'Procedural fairness' refers to the procedure you use when disciplining or dismissing an employee.
It is a process that MUST include the:
• Provision of counselling and previous warnings;
• A process you follow before you take disciplinary action; and
• The steps you take during the disciplinary hearing so as to provide the accused employee the opportunity to answer to the charges.
In disciplinary hearings, procedural fairness is extremely important!
Keep this in mind and read on...
Stanley is an employee of yours who has been accused of stealing equipment from the workplace.
You, as the Chairperson, refuse to listen to Stanley's side of the story and choose to fire him.
Stanley then refers the case to the CCMA .
You provide all the evidence that Stanley did in fact steal equipment from the company, and the CCMA confirms this.
But still, the CCMA rules that you must pay Stanley 12 months' salary.
Everything you need to know about substantively and procedurally fair disciplinary hearings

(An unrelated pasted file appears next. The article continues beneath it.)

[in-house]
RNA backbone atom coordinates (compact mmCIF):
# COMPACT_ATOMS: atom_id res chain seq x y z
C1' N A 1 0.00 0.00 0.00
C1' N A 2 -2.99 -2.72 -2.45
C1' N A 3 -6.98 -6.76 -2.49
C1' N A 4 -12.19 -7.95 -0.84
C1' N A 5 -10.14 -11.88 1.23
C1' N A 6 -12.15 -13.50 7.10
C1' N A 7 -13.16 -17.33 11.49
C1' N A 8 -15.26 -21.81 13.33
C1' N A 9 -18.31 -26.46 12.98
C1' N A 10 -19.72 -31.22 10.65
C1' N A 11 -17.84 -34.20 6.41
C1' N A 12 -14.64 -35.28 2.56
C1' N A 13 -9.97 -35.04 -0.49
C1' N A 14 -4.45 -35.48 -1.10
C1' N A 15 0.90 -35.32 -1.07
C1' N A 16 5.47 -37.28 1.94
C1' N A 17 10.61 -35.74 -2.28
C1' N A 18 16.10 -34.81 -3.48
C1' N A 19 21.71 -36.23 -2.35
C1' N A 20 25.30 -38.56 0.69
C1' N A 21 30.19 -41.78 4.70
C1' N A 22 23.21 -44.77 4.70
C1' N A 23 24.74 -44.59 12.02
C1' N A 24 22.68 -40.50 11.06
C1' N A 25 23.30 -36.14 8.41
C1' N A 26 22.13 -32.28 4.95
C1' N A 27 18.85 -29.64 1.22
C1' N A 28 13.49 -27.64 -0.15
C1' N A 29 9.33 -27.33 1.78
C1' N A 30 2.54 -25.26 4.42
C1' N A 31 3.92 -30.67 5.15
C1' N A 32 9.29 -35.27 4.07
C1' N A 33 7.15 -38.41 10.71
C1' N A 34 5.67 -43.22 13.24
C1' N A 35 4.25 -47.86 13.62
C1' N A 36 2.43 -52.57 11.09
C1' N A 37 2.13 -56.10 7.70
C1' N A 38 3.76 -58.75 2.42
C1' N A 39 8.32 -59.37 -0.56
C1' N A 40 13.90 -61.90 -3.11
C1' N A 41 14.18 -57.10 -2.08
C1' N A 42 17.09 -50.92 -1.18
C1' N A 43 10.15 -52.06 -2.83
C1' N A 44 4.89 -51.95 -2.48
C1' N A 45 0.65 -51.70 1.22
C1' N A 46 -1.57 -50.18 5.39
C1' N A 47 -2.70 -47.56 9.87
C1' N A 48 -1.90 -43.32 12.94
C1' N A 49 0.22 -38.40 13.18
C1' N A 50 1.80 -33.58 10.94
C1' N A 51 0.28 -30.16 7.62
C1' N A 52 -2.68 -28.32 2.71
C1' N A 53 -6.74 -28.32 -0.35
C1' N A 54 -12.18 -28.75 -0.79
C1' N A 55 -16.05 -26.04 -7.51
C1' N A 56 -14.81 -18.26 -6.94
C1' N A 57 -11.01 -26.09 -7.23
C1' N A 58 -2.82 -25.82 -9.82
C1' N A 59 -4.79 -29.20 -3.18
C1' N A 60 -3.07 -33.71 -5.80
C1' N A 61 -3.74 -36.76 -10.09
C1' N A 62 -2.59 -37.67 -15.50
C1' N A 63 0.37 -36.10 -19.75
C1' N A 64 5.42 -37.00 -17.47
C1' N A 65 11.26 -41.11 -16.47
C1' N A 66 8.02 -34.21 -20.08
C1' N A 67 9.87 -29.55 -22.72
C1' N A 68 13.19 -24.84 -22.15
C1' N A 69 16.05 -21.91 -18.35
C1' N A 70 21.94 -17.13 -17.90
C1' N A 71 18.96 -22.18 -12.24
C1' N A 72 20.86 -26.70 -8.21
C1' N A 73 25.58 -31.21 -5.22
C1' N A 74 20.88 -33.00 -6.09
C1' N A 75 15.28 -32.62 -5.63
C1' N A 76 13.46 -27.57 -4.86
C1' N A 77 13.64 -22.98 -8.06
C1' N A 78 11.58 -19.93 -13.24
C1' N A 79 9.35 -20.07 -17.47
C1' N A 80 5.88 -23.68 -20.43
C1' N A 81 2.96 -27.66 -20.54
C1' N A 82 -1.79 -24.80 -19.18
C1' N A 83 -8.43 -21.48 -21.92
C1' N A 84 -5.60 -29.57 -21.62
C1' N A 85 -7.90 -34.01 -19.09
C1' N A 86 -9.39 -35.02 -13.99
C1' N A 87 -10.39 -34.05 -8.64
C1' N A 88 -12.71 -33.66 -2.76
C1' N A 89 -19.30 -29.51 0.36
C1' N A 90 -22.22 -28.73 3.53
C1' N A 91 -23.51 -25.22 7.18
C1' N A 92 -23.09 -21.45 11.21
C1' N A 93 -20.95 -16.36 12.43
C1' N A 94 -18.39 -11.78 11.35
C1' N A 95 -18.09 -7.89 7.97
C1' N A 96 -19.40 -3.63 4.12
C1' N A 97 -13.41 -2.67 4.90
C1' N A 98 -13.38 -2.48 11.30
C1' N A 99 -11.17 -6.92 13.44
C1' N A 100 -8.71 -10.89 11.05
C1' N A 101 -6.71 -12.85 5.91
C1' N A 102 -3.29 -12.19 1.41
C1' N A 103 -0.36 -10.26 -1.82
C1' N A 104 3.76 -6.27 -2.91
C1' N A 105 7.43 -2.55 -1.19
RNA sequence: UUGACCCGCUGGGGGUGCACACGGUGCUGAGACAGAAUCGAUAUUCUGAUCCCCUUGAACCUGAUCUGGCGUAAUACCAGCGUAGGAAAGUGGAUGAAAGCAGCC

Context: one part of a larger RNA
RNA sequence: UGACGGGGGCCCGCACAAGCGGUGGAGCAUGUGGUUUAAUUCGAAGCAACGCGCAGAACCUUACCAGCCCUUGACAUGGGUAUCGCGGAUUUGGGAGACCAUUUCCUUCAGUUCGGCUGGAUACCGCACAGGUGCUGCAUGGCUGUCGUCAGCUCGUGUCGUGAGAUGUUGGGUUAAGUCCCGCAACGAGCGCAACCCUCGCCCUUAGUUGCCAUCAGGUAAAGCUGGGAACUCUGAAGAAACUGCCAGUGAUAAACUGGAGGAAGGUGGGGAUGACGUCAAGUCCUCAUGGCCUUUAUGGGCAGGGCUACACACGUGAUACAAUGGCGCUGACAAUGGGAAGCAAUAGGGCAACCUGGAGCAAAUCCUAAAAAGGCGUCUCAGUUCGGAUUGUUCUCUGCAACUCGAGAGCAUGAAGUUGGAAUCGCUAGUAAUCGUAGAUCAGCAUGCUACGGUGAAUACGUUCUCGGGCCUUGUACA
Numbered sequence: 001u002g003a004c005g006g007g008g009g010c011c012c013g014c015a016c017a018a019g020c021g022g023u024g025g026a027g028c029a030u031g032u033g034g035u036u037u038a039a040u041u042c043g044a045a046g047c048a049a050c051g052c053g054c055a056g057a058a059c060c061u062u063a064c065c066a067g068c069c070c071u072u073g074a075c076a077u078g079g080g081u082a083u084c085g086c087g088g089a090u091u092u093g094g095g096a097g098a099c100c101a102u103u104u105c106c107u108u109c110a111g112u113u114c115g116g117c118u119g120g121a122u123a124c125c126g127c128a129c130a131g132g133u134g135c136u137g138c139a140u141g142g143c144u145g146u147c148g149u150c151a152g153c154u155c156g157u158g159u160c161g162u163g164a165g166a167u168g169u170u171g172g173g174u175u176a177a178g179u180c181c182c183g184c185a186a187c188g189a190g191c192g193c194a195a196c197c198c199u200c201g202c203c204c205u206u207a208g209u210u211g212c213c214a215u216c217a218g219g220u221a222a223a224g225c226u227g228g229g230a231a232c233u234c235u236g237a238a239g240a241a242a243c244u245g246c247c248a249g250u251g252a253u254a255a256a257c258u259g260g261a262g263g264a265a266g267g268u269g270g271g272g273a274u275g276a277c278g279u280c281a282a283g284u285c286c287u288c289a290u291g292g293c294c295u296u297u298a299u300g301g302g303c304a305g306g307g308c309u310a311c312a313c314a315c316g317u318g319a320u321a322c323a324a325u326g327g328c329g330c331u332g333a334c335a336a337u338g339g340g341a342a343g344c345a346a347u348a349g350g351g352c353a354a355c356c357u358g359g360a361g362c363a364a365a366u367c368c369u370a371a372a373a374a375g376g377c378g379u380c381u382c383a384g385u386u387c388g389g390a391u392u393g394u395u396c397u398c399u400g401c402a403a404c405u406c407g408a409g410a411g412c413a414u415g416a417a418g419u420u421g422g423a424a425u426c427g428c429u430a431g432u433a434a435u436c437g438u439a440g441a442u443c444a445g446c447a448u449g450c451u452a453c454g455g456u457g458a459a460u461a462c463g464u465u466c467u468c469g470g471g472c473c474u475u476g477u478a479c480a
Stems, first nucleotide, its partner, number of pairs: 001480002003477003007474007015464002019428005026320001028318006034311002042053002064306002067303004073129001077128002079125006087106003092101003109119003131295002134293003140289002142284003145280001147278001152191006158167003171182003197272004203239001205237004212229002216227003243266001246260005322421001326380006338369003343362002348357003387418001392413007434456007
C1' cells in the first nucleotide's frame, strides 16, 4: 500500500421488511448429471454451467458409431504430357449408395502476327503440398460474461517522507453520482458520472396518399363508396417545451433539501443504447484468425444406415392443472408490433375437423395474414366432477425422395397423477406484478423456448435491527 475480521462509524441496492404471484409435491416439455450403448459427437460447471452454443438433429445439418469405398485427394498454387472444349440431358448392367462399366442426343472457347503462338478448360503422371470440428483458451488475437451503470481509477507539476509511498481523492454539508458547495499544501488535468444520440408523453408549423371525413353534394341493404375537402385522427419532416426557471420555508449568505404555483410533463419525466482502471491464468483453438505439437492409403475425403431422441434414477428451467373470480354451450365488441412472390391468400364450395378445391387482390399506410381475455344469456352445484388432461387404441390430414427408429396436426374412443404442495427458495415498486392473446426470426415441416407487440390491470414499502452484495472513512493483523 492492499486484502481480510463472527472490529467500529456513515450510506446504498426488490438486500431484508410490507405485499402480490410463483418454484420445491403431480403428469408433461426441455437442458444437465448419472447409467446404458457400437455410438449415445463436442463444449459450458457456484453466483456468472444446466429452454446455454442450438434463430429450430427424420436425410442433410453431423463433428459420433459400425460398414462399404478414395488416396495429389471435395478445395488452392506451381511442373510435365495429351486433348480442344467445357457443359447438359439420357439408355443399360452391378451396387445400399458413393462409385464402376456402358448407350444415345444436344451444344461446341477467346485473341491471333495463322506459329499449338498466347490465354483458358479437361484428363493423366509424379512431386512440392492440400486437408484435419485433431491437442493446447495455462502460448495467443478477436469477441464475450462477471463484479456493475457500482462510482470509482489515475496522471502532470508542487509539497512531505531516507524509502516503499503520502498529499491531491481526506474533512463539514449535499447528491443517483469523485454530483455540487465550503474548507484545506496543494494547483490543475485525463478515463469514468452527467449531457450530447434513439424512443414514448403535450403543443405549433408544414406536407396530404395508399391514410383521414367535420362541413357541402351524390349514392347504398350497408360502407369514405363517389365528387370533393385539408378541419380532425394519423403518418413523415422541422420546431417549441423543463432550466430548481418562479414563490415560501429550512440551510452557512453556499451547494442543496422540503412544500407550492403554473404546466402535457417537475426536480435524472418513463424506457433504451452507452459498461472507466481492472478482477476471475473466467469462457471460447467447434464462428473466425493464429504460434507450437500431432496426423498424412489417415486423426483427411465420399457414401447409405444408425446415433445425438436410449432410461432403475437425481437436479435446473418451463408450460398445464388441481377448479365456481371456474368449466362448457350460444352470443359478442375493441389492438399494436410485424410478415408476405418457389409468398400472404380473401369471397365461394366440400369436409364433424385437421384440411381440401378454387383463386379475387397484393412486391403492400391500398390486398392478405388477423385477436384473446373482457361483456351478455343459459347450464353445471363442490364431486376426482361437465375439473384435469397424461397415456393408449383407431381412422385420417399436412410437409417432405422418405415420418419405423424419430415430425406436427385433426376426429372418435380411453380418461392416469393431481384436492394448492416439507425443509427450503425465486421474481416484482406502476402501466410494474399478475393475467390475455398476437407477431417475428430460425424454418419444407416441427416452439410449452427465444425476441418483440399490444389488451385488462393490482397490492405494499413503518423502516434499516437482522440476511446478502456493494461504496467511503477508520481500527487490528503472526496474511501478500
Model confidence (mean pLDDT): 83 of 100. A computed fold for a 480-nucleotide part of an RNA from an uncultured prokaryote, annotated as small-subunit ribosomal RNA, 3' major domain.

So… Your employee's guilty of misconduct. Let's say he took a company laptop home, without asking permission. It's a simple open and closed case of theft, isn't it?
Not so fast! You can't just say 'that's it, you're out of here' and think that's the end of that. No, you still have to hold a disciplinary hearing. You still have to give him a chance to defend his case, and explain why he did that.
You also have to prove that he did this. You have to spell it out for him and notify him you're going to discipline him. And you have to give him time to prepare his case.
And then there's even more to it… You have to have a disciplinary hearing so you can prove your case, and give him a chance to defend his… And this is where most employers fail.
Why? Because your procedure wasn't fair! In other words, you didn't give Stanley an opportunity to present his case.
This amounts to procedural unfairness.
So don't fall into this trap. Ensure your procedures in all disciplinary hearings are procedurally fair.
To learn more, click below…
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